Prime Minister David Cameron, writing for Church Times
“Some people feel that in this ever more secular age we shouldn’t talk about these things (Christianity). I completely disagree.
“I believe we should be more confident about our status as a Christian country, more ambitious about expanding the role of faith-based organisations, and, frankly, more evangelical about a faith that compels us to get out there and make a difference to people’s lives.
“First, being more confident about our status as a Christian country does not somehow involve doing down other faiths or passing judgement on those with no faith at all.
“Many people tell me it is easier to be Jewish or Muslim in Britain than in a secular country precisely because the tolerance that Christianity demands of our society provides greater space for other religious faiths, too.
“Crucially, the Christian values of responsibility, hard work, charity, compassion, humility, and love are shared by people of every faith and none – and we should be confident in standing up to defend them.
“People who, instead, advocate some sort of secular neutrality fail to grasp the consequences of that neutrality, or the role that faith can play in helping people to have a moral code.
“Of course, faith is neither necessary nor sufficient for morality.
“Many atheists and agnostics live by a moral code – and there are Christians who don’t. But for people who do have a faith, that faith can be a guide or a helpful prod in the right direction – and, whether inspired by faith or not, that direction or moral code matters.”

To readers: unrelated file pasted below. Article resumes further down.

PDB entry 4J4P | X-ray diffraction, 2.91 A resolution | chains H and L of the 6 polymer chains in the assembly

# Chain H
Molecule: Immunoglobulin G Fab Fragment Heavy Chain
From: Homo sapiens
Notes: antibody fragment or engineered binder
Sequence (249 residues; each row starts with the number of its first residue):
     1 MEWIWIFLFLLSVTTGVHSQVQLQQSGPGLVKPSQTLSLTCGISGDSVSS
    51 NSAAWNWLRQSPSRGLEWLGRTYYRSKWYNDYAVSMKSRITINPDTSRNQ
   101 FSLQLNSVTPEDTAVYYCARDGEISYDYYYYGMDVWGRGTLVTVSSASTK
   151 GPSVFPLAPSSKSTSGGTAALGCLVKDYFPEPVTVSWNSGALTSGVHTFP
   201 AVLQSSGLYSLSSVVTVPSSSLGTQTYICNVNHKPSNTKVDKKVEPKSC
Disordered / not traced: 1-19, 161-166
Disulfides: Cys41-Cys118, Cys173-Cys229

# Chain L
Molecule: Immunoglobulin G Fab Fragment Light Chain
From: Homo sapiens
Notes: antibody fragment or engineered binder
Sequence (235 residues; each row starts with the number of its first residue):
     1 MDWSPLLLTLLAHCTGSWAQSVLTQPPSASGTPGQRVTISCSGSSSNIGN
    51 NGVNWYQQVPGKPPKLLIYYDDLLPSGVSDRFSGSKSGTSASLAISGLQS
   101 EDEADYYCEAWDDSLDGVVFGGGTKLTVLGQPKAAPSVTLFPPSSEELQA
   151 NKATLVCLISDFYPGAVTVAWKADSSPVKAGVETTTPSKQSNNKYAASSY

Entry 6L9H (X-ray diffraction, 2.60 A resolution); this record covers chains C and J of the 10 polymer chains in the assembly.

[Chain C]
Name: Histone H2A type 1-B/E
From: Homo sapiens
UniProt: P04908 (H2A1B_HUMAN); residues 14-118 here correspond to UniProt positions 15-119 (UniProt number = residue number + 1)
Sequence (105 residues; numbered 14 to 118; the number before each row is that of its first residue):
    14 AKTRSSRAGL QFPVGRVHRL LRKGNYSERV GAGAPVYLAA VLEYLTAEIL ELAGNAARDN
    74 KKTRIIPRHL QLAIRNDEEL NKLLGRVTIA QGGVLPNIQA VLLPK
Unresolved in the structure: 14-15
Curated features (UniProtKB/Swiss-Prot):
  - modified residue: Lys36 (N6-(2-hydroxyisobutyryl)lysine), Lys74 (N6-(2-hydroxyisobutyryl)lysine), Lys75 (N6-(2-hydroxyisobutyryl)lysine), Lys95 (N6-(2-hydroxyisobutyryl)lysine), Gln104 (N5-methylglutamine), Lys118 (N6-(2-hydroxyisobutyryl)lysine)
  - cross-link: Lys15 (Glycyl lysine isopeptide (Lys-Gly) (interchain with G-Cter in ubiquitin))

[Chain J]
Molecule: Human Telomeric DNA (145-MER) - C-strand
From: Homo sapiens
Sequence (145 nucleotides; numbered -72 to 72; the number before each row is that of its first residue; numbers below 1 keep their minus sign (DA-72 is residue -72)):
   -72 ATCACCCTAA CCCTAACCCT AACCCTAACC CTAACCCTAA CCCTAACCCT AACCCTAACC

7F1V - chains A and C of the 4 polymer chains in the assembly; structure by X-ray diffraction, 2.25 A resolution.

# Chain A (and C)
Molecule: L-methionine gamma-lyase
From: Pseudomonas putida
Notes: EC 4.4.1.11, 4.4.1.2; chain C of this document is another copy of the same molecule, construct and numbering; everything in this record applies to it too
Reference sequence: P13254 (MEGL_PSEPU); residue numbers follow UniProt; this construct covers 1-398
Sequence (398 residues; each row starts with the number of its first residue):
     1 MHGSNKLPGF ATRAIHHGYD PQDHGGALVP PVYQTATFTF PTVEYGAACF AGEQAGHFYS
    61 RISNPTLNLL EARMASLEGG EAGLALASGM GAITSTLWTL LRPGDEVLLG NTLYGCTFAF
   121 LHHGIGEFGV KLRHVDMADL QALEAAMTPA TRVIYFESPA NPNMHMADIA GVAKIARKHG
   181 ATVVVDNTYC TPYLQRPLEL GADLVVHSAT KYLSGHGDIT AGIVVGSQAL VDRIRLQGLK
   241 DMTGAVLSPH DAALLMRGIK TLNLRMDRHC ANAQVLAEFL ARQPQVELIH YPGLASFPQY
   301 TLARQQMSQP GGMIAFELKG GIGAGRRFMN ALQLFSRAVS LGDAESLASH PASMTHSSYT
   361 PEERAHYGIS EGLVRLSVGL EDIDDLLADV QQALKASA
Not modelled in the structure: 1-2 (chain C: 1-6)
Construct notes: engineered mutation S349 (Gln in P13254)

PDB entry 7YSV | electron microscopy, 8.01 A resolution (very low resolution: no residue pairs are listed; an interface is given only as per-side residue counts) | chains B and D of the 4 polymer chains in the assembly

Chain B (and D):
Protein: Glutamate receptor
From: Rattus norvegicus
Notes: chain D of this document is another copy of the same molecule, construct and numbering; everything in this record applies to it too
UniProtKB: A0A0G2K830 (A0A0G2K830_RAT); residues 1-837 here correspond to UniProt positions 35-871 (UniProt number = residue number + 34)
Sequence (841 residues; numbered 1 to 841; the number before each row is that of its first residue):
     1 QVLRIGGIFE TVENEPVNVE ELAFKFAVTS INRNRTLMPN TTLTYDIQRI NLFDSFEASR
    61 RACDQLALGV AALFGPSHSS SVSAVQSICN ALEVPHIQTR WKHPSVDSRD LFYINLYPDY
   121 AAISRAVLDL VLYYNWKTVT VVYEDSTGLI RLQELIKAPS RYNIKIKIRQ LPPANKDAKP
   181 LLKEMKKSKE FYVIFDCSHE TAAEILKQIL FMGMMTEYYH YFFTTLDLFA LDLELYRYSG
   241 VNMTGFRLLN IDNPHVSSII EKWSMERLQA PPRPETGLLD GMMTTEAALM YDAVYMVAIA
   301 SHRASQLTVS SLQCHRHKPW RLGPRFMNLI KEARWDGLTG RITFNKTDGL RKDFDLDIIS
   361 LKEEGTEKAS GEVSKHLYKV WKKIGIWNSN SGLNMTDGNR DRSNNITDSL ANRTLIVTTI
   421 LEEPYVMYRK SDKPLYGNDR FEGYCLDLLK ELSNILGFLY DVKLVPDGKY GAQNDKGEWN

Andrew Copson is chief executive of the British Humanist Association
“The vast majority of British people – who are not believing practising Christians – will deeply regret the comments of their Prime Minister.
He is wrong when he says that Britain is a Christian country: most of us aren’t Christian in our beliefs and our society has been shaped for the better by many pre-Christian, non-Christian, and post-Christian forces.
"He is equally misguided in wanting to increase the role of religious organisations in our society.
"This divisive activity is unpopular and undemocratic and has negative consequences for the rights and freedoms of many in Britain.
"More generally, people certainly don’t want religion to have more influence in government – in a 2006 Ipsos MORI poll, “religious groups and leaders” actually topped the list of domestic groups that people said had too much influence on government.”
In response to the Prime Minister’s comments on the persecution of Christians around the world, Mr Copson continued:
"There is a consensus in modern Britain that everyone should have freedom of thought and belief and that persecution of anyone for their beliefs is wrong and should be stopped.
"It’s right that our country should take a lead in speaking out for oppressed minorities wherever and whoever they are.
“What is regrettable is that our Prime Minister should try to exceptionalise Christians in this way – Jews, non-religious people, Muslims, Buddhists and others are equally at risk in a range of ways that deserve our urgent attention."